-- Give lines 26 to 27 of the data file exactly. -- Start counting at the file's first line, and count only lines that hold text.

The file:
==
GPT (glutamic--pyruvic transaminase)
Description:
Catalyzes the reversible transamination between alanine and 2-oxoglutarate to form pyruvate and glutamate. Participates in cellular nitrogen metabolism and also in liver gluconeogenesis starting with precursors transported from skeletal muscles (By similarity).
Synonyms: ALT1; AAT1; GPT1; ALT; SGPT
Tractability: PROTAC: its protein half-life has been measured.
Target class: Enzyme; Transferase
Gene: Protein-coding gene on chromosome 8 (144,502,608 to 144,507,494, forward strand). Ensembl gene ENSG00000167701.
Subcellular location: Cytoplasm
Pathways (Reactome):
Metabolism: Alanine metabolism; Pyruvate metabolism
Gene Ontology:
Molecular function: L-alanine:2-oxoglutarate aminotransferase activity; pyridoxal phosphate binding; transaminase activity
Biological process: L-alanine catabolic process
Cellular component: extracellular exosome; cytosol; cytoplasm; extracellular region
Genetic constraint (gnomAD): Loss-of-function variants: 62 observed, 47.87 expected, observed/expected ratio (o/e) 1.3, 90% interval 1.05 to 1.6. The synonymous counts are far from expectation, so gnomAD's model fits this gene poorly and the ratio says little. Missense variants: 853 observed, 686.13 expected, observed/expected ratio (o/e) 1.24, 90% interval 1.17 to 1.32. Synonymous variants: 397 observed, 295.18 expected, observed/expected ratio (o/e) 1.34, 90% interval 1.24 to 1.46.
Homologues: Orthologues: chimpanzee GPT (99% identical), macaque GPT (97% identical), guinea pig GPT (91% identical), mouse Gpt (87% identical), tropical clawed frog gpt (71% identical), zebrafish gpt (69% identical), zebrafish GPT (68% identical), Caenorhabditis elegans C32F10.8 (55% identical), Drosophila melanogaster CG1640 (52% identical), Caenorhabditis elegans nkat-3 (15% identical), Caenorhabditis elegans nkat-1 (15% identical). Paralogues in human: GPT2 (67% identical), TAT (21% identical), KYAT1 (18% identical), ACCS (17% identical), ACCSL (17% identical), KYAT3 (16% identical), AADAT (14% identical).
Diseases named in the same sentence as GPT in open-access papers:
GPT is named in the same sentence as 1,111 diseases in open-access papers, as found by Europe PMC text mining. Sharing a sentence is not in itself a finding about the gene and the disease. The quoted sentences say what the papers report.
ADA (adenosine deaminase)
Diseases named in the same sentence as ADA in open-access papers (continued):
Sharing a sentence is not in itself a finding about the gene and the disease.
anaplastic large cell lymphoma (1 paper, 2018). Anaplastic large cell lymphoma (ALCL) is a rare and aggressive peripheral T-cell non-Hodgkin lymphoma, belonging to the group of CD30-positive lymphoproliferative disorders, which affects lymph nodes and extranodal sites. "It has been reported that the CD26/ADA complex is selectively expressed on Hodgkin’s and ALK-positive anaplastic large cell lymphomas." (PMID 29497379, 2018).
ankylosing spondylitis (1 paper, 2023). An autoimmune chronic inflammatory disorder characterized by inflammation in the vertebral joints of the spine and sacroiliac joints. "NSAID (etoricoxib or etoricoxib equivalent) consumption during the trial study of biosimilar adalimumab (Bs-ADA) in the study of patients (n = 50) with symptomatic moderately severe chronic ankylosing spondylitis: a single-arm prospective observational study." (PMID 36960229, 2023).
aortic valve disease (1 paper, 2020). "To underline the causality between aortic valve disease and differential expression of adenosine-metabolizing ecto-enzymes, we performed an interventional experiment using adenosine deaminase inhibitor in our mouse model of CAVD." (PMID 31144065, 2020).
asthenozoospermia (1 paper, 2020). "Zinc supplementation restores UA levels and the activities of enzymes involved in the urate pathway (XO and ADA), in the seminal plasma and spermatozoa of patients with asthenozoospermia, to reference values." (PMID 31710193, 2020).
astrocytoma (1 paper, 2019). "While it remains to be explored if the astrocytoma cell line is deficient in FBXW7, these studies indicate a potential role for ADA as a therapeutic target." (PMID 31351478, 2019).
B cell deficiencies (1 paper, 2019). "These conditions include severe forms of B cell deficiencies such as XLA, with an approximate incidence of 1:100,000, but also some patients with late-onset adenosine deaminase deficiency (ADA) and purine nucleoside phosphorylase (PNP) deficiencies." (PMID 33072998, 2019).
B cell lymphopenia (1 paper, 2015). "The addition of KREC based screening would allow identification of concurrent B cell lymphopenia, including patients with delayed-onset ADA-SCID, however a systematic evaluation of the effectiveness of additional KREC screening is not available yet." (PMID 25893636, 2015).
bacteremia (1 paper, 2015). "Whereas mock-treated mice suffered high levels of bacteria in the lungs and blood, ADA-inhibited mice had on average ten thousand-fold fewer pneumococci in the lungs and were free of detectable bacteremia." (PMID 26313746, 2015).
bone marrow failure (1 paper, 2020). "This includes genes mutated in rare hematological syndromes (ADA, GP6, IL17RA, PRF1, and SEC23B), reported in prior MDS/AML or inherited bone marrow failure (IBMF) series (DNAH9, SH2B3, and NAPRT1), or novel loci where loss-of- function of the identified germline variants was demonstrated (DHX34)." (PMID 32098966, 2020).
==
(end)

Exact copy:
astrocytoma (1 paper, 2019). "While it remains to be explored if the astrocytoma cell line is deficient in FBXW7, these studies indicate a potential role for ADA as a therapeutic target." (PMID 31351478, 2019).
B cell deficiencies (1 paper, 2019). "These conditions include severe forms of B cell deficiencies such as XLA, with an approximate incidence of 1:100,000, but also some patients with late-onset adenosine deaminase deficiency (ADA) and purine nucleoside phosphorylase (PNP) deficiencies." (PMID 33072998, 2019).